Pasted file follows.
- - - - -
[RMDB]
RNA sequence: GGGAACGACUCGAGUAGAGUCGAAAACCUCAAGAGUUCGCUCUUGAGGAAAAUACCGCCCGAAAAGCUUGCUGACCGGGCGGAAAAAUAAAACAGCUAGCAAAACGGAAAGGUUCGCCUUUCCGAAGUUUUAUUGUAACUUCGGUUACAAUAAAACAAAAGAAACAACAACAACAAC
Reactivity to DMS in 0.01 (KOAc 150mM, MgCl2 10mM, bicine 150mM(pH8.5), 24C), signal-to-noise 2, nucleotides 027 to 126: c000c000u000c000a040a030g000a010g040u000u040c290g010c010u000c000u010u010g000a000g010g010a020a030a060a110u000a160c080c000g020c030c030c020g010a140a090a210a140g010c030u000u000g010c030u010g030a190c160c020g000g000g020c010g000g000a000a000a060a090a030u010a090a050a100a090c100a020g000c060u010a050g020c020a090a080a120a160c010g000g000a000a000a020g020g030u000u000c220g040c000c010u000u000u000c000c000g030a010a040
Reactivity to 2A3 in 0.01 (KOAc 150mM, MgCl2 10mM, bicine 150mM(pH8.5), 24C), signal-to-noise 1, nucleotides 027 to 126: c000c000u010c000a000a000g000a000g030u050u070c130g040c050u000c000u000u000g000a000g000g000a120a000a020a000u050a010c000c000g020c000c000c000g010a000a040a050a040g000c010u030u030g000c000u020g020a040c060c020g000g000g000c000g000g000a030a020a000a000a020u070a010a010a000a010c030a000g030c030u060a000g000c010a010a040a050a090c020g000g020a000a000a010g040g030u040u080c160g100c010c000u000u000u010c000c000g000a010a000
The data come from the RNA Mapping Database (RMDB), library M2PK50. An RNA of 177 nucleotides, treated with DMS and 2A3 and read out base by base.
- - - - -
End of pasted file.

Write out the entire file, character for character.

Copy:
[RMDB]
RNA sequence: GGGAACGACUCGAGUAGAGUCGAAAACCUCAAGAGUUCGCUCUUGAGGAAAAUACCGCCCGAAAAGCUUGCUGACCGGGCGGAAAAAUAAAACAGCUAGCAAAACGGAAAGGUUCGCCUUUCCGAAGUUUUAUUGUAACUUCGGUUACAAUAAAACAAAAGAAACAACAACAACAAC
Reactivity to DMS in 0.01 (KOAc 150mM, MgCl2 10mM, bicine 150mM(pH8.5), 24C), signal-to-noise 2, nucleotides 027 to 126: c000c000u000c000a040a030g000a010g040u000u040c290g010c010u000c000u010u010g000a000g010g010a020a030a060a110u000a160c080c000g020c030c030c020g010a140a090a210a140g010c030u000u000g010c030u010g030a190c160c020g000g000g020c010g000g000a000a000a060a090a030u010a090a050a100a090c100a020g000c060u010a050g020c020a090a080a120a160c010g000g000a000a000a020g020g030u000u000c220g040c000c010u000u000u000c000c000g030a010a040
Reactivity to 2A3 in 0.01 (KOAc 150mM, MgCl2 10mM, bicine 150mM(pH8.5), 24C), signal-to-noise 1, nucleotides 027 to 126: c000c000u010c000a000a000g000a000g030u050u070c130g040c050u000c000u000u000g000a000g000g000a120a000a020a000u050a010c000c000g020c000c000c000g010a000a040a050a040g000c010u030u030g000c000u020g020a040c060c020g000g000g000c000g000g000a030a020a000a000a020u070a010a010a000a010c030a000g030c030u060a000g000c010a010a040a050a090c020g000g020a000a000a010g040g030u040u080c160g100c010c000u000u000u010c000c000g000a010a000
The data come from the RNA Mapping Database (RMDB), library M2PK50. An RNA of 177 nucleotides, treated with DMS and 2A3 and read out base by base.